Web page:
Tax incentives available to charities
Incentives for companies making donations
Businesses – including foreign businesses – that provide charitable donations to domestic charities are able to obtain tax credits, with corporate income tax (CIT) waived on donations accounting for up to 12 percent of their profits. This can be rolled out over a three-year period. If a company donates US$4 million and their profits are US$10 million, for example, they wouldn’t be able to deduct the entire US$4 million for a single year’s CIT, but would be able to do so incrementally over three years.
Additionally, overseas companies making donations are entitled to either a reduction or full exemption of China’s import duties and import VAT.
Incentives for charities and NGOs
Both the Charity Law and the Overseas NGO Law state that charitable organizations are eligible for tax incentives, but don’t specify what exactly these incentives are. This may be because the laws are new and still due for revision of specific policies, or, perhaps more likely, that they’re intentionally vague to allow for individual assessments rather than a blanket tax reduction.
Qualifying for the incentives
In order for a charity to qualify for these incentives, they must appoint a trustee, have them sign a “charitable trust document” (慈善信托文件), and file it with their local department of the Ministry of Civil Affairs. Failure to do so results in both the charity and companies making donations to that charity being ineligible for tax benefits. For donating companies, it is therefore advisable to check that the charity has gone through these procedures prior to making a donation.
Methods for funding foreign charities and future outlook
With foreign charities and NGOs prohibited from both receiving donations in China and conducting for-profit activities, the means of funding them is essentially limited to overseas payments. These payments can gain interest in Chinese bank accounts, but any other funding method runs the risk of seeing the charity closed.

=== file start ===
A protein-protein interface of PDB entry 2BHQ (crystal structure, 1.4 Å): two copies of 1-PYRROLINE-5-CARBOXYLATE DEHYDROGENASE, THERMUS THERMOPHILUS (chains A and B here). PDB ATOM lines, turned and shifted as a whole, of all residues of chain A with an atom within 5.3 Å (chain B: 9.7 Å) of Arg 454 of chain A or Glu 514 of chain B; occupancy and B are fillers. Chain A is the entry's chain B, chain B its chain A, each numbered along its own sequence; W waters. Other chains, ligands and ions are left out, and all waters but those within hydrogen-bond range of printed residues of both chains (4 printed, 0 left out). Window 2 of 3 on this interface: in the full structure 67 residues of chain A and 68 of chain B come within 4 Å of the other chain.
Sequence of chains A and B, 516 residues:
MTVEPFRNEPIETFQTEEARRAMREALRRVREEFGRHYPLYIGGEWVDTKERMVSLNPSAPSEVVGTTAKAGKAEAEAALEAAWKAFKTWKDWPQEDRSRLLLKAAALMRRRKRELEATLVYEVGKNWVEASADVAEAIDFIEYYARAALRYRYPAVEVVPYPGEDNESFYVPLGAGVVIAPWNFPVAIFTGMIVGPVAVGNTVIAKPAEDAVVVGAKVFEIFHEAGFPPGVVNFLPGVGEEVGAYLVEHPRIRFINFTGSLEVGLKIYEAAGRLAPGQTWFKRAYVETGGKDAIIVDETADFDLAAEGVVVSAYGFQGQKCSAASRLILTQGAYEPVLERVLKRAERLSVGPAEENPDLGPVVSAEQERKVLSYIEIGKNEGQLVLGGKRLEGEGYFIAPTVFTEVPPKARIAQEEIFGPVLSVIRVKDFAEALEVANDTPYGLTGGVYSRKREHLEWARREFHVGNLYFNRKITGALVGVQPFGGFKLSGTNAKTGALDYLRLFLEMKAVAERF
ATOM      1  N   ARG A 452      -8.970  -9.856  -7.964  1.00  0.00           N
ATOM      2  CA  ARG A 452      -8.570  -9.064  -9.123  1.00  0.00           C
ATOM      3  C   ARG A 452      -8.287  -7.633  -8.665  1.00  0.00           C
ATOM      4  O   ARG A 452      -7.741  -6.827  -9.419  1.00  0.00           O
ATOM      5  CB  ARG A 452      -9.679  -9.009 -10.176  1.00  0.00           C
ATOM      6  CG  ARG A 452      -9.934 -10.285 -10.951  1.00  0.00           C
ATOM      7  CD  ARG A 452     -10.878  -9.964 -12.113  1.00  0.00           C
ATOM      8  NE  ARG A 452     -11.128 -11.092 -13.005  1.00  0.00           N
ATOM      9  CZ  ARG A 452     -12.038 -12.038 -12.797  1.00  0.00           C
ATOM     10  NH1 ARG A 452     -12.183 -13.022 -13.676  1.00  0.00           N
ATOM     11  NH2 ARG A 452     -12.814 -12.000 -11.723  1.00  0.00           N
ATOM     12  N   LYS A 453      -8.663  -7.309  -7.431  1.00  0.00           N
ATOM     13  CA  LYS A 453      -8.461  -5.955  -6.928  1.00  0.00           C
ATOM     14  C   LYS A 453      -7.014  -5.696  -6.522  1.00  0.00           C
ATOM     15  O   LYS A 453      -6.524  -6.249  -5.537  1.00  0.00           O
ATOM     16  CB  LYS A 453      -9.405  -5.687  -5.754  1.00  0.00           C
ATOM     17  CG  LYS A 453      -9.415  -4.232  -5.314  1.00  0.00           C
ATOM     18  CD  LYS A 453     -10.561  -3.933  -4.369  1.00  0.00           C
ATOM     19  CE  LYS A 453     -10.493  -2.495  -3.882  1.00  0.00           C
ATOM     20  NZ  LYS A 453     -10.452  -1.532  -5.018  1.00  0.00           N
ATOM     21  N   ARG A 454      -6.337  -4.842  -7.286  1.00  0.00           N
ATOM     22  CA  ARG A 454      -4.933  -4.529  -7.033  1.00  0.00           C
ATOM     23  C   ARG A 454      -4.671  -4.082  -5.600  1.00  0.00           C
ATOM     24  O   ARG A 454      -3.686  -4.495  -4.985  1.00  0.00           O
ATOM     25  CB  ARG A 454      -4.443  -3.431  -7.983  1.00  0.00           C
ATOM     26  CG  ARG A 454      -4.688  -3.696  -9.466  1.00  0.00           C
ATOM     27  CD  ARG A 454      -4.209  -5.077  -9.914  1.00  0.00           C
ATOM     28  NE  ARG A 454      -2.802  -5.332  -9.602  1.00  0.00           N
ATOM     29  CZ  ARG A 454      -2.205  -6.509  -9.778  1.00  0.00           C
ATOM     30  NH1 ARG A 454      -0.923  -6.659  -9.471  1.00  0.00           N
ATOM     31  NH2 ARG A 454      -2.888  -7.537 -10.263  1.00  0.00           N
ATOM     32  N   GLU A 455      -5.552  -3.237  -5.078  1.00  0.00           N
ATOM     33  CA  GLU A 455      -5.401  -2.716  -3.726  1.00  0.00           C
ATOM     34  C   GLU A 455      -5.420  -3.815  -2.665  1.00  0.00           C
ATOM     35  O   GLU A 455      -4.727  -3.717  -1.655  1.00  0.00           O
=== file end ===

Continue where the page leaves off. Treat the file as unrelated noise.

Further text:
The implementation of the Charity and Overseas NGO Laws will therefore see a clear line drawn between funding available to foreign and domestic charities. Because of its restrictions, the new source of funding that the donation tax incentive creates will be limited to domestic companies, weakening overseas charities’ competitiveness and ability to operate in the Chinese market. The same can be said for domestic charities that collaborate with or receive funding from their foreign counterparts, with such charities often closely monitored for doing so.
The two new laws present a mixed bag for the future of China’s civil society sector. The Charity Law is almost certain to provide a well needed boost to domestic charities in the country, but, as indicated in its description of charitable activities, only to those engaged in certain areas, such as social service provision – a sector where civil society is well placed to fill the gap left by the state’s gradual withdrawal of funding. Engagement in other areas, such as political rights, labor rights and religion, would likely be seen as harming the “national security” and “public interest” specified in the Charity Law. Conversely, foreign charities – which are generally more willing to engage in some of the latter areas – will have even less space to work in the Middle Kingdom. In short, the implementation of the Charity and Overseas NGO Laws is further evidence that the Chinese government is crafting its own civil society. Foreign charities do not feature heavily in its plans.